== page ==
Hellbrunn manor

This is what the rich did before YouTube pranks.

Hellbrunn manor is located on the outskirts of Salzburg and is a testament to what happens when one man with too much money wants to prank other people. It’s almost like the pranks on YouTube, but the 17th century edition. The manor was built as a pleasure summer palace, which means that no one ever actually lived there and it was only used for elaborate dinners and celebrations.

In 1613 the reigning Prince-Archbishop Markus Sittikus decided to build a place beyond belief, using all the latest technology and automatization of the time. He commissioned an Italian architect, Santino Solari, who created a large, lavish palace with a wondrous garden with water fountains full of hidden tricks and pranks. All of this splendour was built in only 3 years, as the entire complex was finished by 1615. Markus Sittikus was apparently quite an impatient man and the Hellbrunn manor reflects his lust for life, but underneath all his pranks and spirit was a darker condition, as he is believed to have been diagnosed with melancholy and weariness of life.

The man himself.

I suppose when you have everything, you need more and more to get excited and strange, even cruel pastimes and entertainments were quite common in the Renaissance and later eras. In order to entertain the rich, ambitious people would dream up weirder and weirder ideas, such as the cat piano (trapping live cats inside a piano and hitting them to produce screeching noises) and blind pig fighting. Markus Sittikus certainly created a whole amusement park for himself, but at least his water pranks that we know of today were not sadistic – humiliating maybe, but ultimately harmless. He was reportedly not well-liked among his peers, but everyone wanted an invitation to his famous Hellbrunn parties, so I guess it worked out great for him.

Even a mounted deer head is not as innocent as it seems.

Today you can visit the entire Hellbrunn manor, although the trick water fountains are only accessible by joining a tour. Now, I don’t usually like guided tours, but this is one of my favourites, so I promise you will have plenty of fun and you might even get a bit wet. The tour takes your through the whole garden and they show you every fountain, grotto (yes, he built entire caves with beautiful statues from Greek mythology) and trick, as well as a mechanical theatre. All of the systems run on water power and were made as a show of power and capability of Markus’s engineers. At every corner, there are unexpected water jets intended to catch you unaware and put you in your place, as only he knew where to stand to avoid getting drenched.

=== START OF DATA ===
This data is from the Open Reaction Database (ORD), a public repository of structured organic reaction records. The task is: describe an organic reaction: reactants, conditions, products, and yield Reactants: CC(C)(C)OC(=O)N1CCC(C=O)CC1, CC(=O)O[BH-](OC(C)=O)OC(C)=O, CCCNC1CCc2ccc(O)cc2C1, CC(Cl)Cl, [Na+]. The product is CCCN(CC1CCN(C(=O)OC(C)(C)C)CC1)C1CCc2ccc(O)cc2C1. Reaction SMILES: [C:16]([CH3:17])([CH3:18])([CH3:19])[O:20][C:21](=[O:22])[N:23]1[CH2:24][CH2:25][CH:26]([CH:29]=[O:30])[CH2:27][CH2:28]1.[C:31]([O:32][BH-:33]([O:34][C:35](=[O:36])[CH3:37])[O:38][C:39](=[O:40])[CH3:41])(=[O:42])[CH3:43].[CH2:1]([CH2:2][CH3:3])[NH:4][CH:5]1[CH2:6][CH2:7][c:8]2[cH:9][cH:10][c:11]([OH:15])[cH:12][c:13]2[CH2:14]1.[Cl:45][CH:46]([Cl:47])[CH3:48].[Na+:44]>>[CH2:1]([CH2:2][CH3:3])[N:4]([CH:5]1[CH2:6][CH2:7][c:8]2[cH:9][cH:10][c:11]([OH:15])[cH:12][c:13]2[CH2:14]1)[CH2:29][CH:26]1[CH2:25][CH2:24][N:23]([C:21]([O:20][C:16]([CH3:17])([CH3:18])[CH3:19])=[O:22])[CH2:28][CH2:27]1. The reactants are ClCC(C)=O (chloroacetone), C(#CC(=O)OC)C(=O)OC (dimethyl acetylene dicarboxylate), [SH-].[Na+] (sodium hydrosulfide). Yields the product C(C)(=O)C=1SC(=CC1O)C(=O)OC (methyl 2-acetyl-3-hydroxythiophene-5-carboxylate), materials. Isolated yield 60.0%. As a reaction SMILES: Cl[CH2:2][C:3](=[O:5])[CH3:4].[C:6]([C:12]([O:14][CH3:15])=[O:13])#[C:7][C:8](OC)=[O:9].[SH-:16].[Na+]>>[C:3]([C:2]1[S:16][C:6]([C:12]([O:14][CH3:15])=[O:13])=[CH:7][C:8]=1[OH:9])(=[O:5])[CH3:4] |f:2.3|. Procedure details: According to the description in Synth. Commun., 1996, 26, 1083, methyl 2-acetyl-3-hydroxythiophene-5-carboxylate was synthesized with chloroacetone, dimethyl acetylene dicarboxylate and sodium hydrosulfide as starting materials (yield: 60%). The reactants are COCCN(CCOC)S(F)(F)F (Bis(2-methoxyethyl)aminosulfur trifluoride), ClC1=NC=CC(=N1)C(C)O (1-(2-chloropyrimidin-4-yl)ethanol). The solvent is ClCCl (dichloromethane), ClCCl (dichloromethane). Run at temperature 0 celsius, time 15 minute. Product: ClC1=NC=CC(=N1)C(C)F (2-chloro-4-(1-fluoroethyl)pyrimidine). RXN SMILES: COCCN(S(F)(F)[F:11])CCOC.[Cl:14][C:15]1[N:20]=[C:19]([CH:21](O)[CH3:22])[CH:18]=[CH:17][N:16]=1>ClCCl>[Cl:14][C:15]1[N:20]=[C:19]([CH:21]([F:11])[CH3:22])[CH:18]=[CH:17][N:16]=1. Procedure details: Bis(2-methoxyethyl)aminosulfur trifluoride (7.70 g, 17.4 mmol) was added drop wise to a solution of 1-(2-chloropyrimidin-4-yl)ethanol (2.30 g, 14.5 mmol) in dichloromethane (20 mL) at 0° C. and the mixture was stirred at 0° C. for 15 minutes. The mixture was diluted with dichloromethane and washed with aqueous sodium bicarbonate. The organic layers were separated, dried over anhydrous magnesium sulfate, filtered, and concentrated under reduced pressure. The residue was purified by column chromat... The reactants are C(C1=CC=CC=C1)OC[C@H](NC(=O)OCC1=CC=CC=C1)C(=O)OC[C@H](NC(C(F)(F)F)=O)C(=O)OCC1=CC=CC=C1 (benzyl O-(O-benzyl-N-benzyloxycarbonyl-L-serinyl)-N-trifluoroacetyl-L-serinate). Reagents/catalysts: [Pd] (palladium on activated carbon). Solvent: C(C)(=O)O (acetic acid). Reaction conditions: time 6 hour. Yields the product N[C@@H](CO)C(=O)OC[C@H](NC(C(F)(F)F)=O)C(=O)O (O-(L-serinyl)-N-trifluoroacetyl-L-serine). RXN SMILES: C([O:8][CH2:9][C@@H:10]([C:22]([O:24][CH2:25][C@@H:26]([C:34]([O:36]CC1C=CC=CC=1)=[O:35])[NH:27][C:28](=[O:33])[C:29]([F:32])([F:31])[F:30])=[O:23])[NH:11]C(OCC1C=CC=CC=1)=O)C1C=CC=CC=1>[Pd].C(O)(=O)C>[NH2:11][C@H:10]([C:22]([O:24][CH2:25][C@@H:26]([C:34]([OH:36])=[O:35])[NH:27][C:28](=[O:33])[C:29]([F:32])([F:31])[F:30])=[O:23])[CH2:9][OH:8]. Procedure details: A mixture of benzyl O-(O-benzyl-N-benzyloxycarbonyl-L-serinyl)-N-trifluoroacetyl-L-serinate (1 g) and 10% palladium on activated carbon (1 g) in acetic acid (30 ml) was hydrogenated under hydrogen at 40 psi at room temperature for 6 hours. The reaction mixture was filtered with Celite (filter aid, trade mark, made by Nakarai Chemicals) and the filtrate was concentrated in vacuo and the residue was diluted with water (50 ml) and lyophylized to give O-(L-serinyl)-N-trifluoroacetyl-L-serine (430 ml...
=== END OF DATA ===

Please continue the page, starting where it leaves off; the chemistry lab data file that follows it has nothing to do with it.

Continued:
Since the pranks are unique and fun, I do not want to go into too much detail. You need to experience it for yourself and I do not want to spoil it, but here is a video of one of the original water automatons built in 1615 to give you a taste of the experience.

The first time I visited as a child, I loved playing with the water and I ended up getting quite wet. The guides really enjoy their job and channel the spirit of the original owner. However, the second time I visited in May 2019, we had some unannounced snow, so they took great care not to get us wet in the cold weather.

The biggest attraction on the whole tour, the mechanical theatre, was added in 1750 and depicts a whole baroque city, with each resident hard at work, accompanied by one of Mozart’s songs. Again, the entire thing runs on water power and is therefore quite impressive, particularly considering when it was built.

The mechanical theatre.

The theatre is one of the last attractions on the tour and afterwards you are free to explore the surroundings of the palace, featuring a large park, the famous pavilion from the Sound of Music film, an old stone theatre, a wonder garden of the senses, a small Month palace and even the Hellbrunn zoo, which is based on the baroque menagerie built by the Prince-Archbishops of Salzburg and is considered to be the world’s oldest zoo. Besides that you can also visit the inside of the Hellbrunn manor with an audio guide (a bit long-winded), where you will find some of Markus Sittikus’s collection of interesting artefacts, which includes a real live stuffed unicorn, so do not forget to check that out. 🙂

Impressions of Hellbrunn manor

As you can probably tell by now, a visit to Hellbrunn manor can be a whole day activity, but if you are only interested in the palace and the water tricks, then you could be done in about 2-3 hours. We were quite fast the last time I was there, because we were rather unprepared for the sudden early May cold and were freezing during the entire tour, but we still enjoyed it all the same.

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